Papers in the Biological Sciences


Date of this Version



PLoS ONE 6(5): e20176. doi:10.1371/journal.pone.0020176. This is an open-access article, free of all copyright, and may be freely reproduced, distributed, transmitted, modified, built upon, or otherwise used by anyone for
any lawful purpose. The work is made available under the Creative Commons CC0 public domain dedication.


Background: Recombinant DNA technologies have played a pivotal role in the elucidation of structure-function relationships in hemoglobin (Hb) and other globin proteins. Here we describe the development of a plasmid expression system to synthesize recombinant Hbs in Escherichia coli, and we describe a protocol for expressing Hbs with low intrinsic solubilities. Since the alpha- and beta-chain Hbs of different species span a broad range of solubilities, experimental protocols that have been optimized for expressing recombinant human HbA may often prove unsuitable for the recombinant expression of wildtype and mutant Hbs of other species.

Methodology/Principal Findings: As a test case for our expression system, we produced recombinant Hbs of the deer mouse (Peromyscus maniculatus), a species that has been the subject of research on mechanisms of Hb adaptation to hypoxia. By experimentally assessing the combined effects of induction temperature, induction time and E. coli expression strain on the solubility of recombinant deer mouse Hbs, we identified combinations of expression conditions that greatly enhanced the yield of recombinant protein and which also increased the efficiency of post-translational modifications.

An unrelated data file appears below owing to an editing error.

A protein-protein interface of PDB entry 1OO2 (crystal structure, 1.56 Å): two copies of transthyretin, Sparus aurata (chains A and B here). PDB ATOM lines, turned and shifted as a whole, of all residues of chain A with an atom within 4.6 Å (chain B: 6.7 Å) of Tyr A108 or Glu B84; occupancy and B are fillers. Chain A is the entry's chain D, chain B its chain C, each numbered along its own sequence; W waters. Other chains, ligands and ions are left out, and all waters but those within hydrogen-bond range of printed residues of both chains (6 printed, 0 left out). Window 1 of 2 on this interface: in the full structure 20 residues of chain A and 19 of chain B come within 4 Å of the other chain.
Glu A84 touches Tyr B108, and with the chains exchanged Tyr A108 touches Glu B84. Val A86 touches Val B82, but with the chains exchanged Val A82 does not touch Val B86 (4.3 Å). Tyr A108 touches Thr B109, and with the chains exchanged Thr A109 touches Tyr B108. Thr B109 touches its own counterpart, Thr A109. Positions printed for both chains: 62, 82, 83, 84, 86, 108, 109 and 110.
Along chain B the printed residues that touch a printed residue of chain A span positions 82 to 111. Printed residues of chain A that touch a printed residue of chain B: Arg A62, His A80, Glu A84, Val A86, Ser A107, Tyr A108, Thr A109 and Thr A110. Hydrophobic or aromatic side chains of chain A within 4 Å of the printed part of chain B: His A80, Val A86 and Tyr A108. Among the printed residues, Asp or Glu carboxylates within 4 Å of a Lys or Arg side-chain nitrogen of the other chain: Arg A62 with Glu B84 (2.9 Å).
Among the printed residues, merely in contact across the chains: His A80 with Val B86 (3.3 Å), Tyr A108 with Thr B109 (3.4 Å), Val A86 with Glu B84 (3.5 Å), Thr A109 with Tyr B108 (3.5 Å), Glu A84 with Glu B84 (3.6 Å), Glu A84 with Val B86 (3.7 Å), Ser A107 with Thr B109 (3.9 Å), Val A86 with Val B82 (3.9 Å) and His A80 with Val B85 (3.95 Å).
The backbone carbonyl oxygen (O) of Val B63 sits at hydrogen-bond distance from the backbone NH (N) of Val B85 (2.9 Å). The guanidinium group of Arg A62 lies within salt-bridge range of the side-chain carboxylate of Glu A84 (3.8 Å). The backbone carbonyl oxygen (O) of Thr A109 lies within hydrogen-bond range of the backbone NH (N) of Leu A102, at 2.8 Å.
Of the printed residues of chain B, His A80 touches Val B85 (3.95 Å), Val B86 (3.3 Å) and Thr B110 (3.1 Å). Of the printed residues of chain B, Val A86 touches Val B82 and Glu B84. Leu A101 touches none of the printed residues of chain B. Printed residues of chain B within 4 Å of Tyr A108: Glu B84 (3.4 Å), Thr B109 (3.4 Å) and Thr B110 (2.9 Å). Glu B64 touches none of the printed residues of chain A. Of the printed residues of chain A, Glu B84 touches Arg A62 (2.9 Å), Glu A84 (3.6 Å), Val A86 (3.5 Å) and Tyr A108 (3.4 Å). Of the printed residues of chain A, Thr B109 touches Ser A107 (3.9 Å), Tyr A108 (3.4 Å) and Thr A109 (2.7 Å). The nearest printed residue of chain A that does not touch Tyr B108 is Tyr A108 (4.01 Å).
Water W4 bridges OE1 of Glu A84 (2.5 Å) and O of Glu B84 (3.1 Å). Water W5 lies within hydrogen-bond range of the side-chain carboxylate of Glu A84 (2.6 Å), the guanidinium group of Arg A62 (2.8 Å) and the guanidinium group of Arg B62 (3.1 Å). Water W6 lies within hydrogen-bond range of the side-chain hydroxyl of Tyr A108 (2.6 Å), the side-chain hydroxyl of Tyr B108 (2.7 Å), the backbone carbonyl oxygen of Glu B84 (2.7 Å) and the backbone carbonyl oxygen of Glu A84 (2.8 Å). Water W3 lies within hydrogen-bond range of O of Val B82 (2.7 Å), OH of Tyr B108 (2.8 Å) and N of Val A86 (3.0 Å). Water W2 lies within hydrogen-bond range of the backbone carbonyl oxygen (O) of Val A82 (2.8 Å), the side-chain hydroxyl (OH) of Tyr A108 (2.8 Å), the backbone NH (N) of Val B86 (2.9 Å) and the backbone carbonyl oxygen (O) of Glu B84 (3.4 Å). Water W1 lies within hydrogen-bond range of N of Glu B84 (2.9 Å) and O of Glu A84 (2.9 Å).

Conclusion/Significance: Our protocol should prove useful for the experimental study of recombinant Hbs in many nonhuman animals. One of the chief advantages of our protocol is that we can express soluble recombinant Hb without coexpressing molecular chaperones, and without the need for additional reconstitution or heme-incorporation steps. Moreover, our plasmid construct contains a combination of unique restriction sites that allows us to produce recombinant Hbs with different alpha- and beta-chain subunit combinations by means of cassette mutagenesis.